October 5, 2016 - Museum de Fundatie, Zwolle - Behold the Man
October 5, 2016

Museum de Fundatie, Zwolle

Seiichi Furuya, IZU, 1978. Photo, 80 x 64 cm. © Seiichi Furuya. Courtesy Galerie Thomas Fischer.

Behold the Man
100 years, 100 faces
October 1, 2016–January 15, 2017

Museum de Fundatie, Zwolle
Blijmarkt 20
8011 NE Zwolle
The Netherlands
Hours: Tuesday–Sunday 11am–5pm

T +31 572 388 188
info@museumdefundatie.nl

www.museumdefundatie.nl
Twitter / Facebook

Behold the Man
100 years, 100 faces
October 1, 2016–January 15, 2017

Museum de Fundatie, Zwolle
Blijmarkt 20
8011 NE Zwolle
The Netherlands
Hours: Tuesday–Sunday 11am–5pm

T +31 572 388 188
info@museumdefundatie.nl

www.museumdefundatie.nl
Twitter / Facebook

From October 1, 2016 to January 15, 2017, Museum de Fundatie presents the exhibition Behold the Man. With 100 works by artists such as Kokoschka, Brancusi, Picasso, Nussbaum, Goldin, Trecartin, Dumas, Richter and Rauch, Behold the Man will show how artists of the past century successfully used the seemingly clear and straightforward genre of the portrait to evoke the richness and complexity of the modern world. The curator of Behold the Man is art critic Hans den Hartog Jager, who also organized the exhibitions More Light (2011) and More Power (2014).

The organizing principle of the exhibition Behold the Man seems simple at first: 100 portraits of 100 people from the past 100 years—exactly one from each year. They vary from Oskar Kokoschka’s Self-Portrait (1917) to Neo Rauch’s Storm Front (2016), from Pablo Picasso’s Large Still Life with a Pedestal Table (Marie-Thérèse) (1931) to Kerry James Marshall’s Scout Master (1996). The exhibition explores the idea that about 100 years ago, in the decade between 1910 and 1920, the artistic image of the human form changed radically. Photography became more central to the arts, and at the same time, abstract art made its great breakthrough. Meanwhile, the Western world was transformed by the First World War and the Russian Revolution. These events had a tremendous impact on how artists portrayed the human figure. We can see this vividly in the work of Constantin Brancusi. At the start of that crucial decade, he made his Sleeping Muse, a head lying on its side, which clearly has all the usual facial features. Ten years later, however, he was making idealized, thoroughly abstracted egg-shaped heads such as The Beginning of the World and Sculpture for the Blind. These sculptures are still regarded as a return to square one, a fresh start for the portrait genre. From that moment on, it seems that portraitists were no longer primarily concerned with depicting their subjects objectively. The human figure tended to become a form without content, on which artists imposed their own world views, generally by distorting them or charging them with new forms and meanings. These meanings, which vary from abstraction and symbolism to idealism and fame, crop up in diverse combinations in almost any portrait. In the process, the crucial fact emerges that the best, most intriguing portraits successfully combine several of these meanings into an integrated whole: one person, one figure. This seeming paradox is the crux of Behold the Man; the exhibition ultimately turns on the question of how, over the past century, artists have used the portrait genre, in all its apparent simplicity and clarity, to evoke the richness and complexity of the modern world.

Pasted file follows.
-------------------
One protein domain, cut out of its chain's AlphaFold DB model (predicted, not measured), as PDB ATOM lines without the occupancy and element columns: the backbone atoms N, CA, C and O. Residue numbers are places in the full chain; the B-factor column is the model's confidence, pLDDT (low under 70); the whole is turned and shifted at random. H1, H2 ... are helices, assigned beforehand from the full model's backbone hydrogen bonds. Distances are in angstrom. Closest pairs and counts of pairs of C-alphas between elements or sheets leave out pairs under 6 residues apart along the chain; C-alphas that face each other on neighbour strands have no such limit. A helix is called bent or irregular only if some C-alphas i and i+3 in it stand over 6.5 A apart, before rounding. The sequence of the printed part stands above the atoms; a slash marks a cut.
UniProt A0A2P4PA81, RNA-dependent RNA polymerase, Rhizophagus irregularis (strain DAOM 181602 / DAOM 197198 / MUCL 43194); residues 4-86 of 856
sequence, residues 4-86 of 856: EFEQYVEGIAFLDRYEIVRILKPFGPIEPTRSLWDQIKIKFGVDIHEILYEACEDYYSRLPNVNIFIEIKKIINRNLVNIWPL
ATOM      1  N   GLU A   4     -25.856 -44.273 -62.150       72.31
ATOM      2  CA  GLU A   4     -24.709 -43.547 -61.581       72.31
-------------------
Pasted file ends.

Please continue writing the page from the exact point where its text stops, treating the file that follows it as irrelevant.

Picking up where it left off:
Artists
Adel Abdessemed, Karel Appel, Diane Arbus, Art and Language, Francis Bacon, Max Beckmann, Eva Besnyö, Mike Bidlo, Christian Boltanski, Michaël Borremans, Constantin Brancusi, Arno Breker, Bernard Buffet, Felice Casorati, Paul Citroen, Francesco Clemente, George Condo, Constant, Enzo Cucchi, Rineke Dijkstra, Otto Dix, Marcel Duchamp, Marlene Dumas, Ger van Elk, Tracey Emin, Walker Evans, Jean Fautrier, Edgar Fernhout, Seiichi Furuya, Charles Gaupp, Daan van Golden, Nan Goldin, Dominique Gonzalez-Foerster, George Grosz, Sigurdur Gudmundsson, Philip Guston, Isaac Israëls, Matthew Day Jackson, Egill Jacobsen, Asger Jorn, Yousuf Karsh, Dick Ket, Yves Klein, Job Koelewijn, Oskar Kokoschka, Tetsumi Kudo, Milan Kunc, Oliver Laric, Klara Lidén, Sarah Lucas, Lucebert, Ken Lum, René Magritte, Kazimir Malevich, Mark Manders, Man Ray, Robert Mapplethorpe, Kerry James Marshall, Ana Mendieta, Annette Messager, Bruce Nauman, Alice Neel, Arnold Newman, Felix Nussbaum, Catherine Opie, Irving Penn, Pablo Picasso, Richard Prince, Marc Quinn, Arnulf Rainer, Neo Rauch, Gerhard Richter, Hervé Di Rosa, Thomas Ruff, August Sander, Viviane Sassen, Antonio Saura, Christian Schad, Gino Severini, David Scherman/Lee Miller, Cindy Sherman, Nicolaes De Staël, Edward Steichen, Juergen Teller, Charley Toorop, Ryan Trecartin, Roy Villevoye, Henk Visch, Andy Warhol, Gillian Wearing, Co Westerik, Carel Willink, Francesca Woodman, Andrzej Wróblewski, Ossip Zakine, Zhang Xiaogang, Zhao Yao

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